As I was scanning the pages of “Tattvabodha”, a publication of Sri Ramakrishna Math, I came across the passage, which I present below:
There are many nuances of truth: ‘Some one is sitting there’ is true. ‘Rama is sitting there’ is also true. ‘Rama is sitting on the bench there’ is a greater truth. ‘Rama aged 30 is sitting on the bench, in the park and reading a book’ is still greater truth. Evidently, gradations in truth reveal the clarity of comprehension of something. That which is very hazy and unclear is only half-truth, while that which is perfectly and absolutely clear is the highest truth.
Each of the above by themselves are true independently from a particular standpoint. Be it business, work or personal life we always strive to prove ourselves right and benefit by opting for the convenient worldview. The benefit could be tangible or intangible. However when we believe that our worldview is the absolute truth, we trample even better judgments /opinions, which disallows us from progressing towards greater understanding. Only with greater understanding and greater acceptance of alternate worldviews comes the opportunity to move towards gaining clarity of the absolute truth.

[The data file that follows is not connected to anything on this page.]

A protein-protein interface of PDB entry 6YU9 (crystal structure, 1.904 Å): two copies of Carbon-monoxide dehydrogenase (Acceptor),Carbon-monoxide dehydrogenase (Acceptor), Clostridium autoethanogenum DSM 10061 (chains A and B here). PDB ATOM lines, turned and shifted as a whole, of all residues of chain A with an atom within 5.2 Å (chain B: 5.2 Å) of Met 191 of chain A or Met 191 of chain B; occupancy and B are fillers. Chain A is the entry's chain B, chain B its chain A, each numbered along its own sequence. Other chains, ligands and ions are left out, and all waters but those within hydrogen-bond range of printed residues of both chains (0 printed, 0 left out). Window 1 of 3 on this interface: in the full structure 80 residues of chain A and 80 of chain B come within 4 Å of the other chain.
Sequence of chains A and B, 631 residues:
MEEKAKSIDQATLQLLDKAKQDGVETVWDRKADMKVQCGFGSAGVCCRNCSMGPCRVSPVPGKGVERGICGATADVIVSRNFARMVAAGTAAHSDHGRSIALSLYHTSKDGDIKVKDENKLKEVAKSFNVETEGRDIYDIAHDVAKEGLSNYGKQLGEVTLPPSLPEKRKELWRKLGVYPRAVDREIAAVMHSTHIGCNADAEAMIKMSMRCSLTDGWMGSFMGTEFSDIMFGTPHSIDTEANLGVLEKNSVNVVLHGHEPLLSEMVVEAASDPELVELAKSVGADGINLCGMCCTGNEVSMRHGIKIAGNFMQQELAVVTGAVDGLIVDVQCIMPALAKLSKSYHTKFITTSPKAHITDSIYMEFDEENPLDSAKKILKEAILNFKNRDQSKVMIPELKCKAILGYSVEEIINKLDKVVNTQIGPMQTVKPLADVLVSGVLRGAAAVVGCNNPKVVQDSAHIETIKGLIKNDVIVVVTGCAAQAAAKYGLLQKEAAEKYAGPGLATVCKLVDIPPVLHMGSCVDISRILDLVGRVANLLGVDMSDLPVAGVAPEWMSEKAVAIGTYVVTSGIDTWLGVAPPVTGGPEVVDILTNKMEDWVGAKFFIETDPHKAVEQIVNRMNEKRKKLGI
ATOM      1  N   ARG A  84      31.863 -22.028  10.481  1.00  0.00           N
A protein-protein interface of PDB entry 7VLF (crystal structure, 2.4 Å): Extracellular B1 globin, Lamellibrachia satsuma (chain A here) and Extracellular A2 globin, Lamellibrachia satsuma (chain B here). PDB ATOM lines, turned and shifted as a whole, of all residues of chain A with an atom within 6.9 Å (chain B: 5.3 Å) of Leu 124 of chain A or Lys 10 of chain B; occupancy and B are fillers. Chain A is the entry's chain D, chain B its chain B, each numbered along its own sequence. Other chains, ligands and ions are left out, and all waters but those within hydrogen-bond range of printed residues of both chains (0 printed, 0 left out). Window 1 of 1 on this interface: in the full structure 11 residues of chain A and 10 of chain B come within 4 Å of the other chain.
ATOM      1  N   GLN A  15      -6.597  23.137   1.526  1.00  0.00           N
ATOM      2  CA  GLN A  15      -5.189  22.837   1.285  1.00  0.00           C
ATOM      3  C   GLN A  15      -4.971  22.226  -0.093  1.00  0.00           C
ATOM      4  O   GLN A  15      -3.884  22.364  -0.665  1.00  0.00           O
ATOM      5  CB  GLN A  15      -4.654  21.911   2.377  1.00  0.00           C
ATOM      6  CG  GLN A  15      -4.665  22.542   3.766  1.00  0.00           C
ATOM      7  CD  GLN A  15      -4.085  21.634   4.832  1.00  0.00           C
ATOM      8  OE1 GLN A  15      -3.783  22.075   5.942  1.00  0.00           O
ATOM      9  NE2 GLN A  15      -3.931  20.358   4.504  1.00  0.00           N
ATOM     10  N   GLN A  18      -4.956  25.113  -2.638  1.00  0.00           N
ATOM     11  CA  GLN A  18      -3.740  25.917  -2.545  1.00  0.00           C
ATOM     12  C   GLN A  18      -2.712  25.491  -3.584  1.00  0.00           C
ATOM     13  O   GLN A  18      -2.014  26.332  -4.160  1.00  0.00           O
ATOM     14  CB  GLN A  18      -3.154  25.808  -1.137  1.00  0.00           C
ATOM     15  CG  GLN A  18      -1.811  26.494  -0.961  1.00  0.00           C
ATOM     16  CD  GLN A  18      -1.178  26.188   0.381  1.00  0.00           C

Many negotiations in politics, business, communities, families etc fail to produce win-win solutions because people involved are not willing to let go of their worldview, for a better one. Purposeful action can result only when you allow yourself to be led to the absolute truth. Everything else will fall short of that measure of ‘Punya’ or virtuous action.